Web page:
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499.a) In the earlier language a protasis with the optative is not infrequently followed by an apodosis with the future indicative or imperative or (in Homer) with the subjunctive. The subjunctive or future indicative in Homer may also take κέ or ἄν (452). E.g. Εἴ τίς μοι ἀνὴρ ἅμ᾽ ἕποιτο καὶ ἄλλος, μᾶλλον θαλπωρὴ καὶ θαρσαλεώτερον ἔσται, if any other man should follow with me, there will be more comfort and greater courage. Il. x. 222. (The want of symmetry in the Greek is here precisely what it is in the English; and εἴη ἄν is no more required in the apodosis than would be is, though both are the conventional forms.) See Il. ix. 388, and xxiii. 893, πόρωμεν, εἰ ἐθέλοις. Τόν γ᾽ εἴ πως σὺ δύναιο λοχησάμενος λελαβέσθαι, ὅς κέν τοι εἴπῃσι ὁδόν, he will tell you, etc. Od. iv. 388.See Il. xi. 386, εἰ πειρηθείης, οὐκ ἄν τοι χραίσμῃσι βιός; and Il. ii. 488, Il. xx. 100, Od. xvii. 539. Εἰ δὲ δαίμων γενέθλιος ἕρποι, Δὶ τοῦτ᾽ Ἐνυαλίῳ τ᾽ ἐκδώσομεν πράσσειν. PIND. Ol. xiii. 105.1 So in an old curse, εἴ τις τάδε παραβαίνοι, ἐναγὴς ἔστω, AESCHIN. iii. 110.See SOPH. OT 851 , εἴ τι κἀκτρέποιτο, οὔτοι τόν γε Λαΐου φόνον φανεῖ δικαίως ὀρθόν.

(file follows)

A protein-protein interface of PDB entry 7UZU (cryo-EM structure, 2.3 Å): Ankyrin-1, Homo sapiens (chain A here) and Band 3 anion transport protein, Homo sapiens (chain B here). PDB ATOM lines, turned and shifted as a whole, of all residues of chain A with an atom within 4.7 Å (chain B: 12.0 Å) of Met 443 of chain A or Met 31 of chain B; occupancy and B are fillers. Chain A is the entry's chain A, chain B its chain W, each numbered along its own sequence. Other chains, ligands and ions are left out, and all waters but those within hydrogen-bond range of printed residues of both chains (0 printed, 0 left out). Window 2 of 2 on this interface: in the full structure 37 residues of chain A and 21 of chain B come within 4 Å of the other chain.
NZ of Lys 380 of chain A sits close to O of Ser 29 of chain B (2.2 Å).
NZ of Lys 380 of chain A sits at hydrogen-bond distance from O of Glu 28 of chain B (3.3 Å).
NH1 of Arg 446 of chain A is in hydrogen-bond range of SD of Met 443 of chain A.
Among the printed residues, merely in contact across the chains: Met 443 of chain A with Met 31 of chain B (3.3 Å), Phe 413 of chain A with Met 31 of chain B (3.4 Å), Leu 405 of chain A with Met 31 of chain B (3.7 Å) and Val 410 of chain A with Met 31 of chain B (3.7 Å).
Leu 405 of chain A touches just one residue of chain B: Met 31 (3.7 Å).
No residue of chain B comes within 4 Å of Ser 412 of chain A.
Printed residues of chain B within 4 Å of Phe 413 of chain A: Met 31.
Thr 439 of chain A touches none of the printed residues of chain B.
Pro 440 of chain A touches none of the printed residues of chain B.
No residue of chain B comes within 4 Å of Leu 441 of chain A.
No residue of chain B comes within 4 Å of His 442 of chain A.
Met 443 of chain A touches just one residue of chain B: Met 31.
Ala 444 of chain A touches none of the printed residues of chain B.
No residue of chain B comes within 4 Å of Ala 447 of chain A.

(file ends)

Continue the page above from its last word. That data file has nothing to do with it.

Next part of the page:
1 For the cases in Pindar here and in 500 and 501, see Jour. Phil. iii. p. 444.

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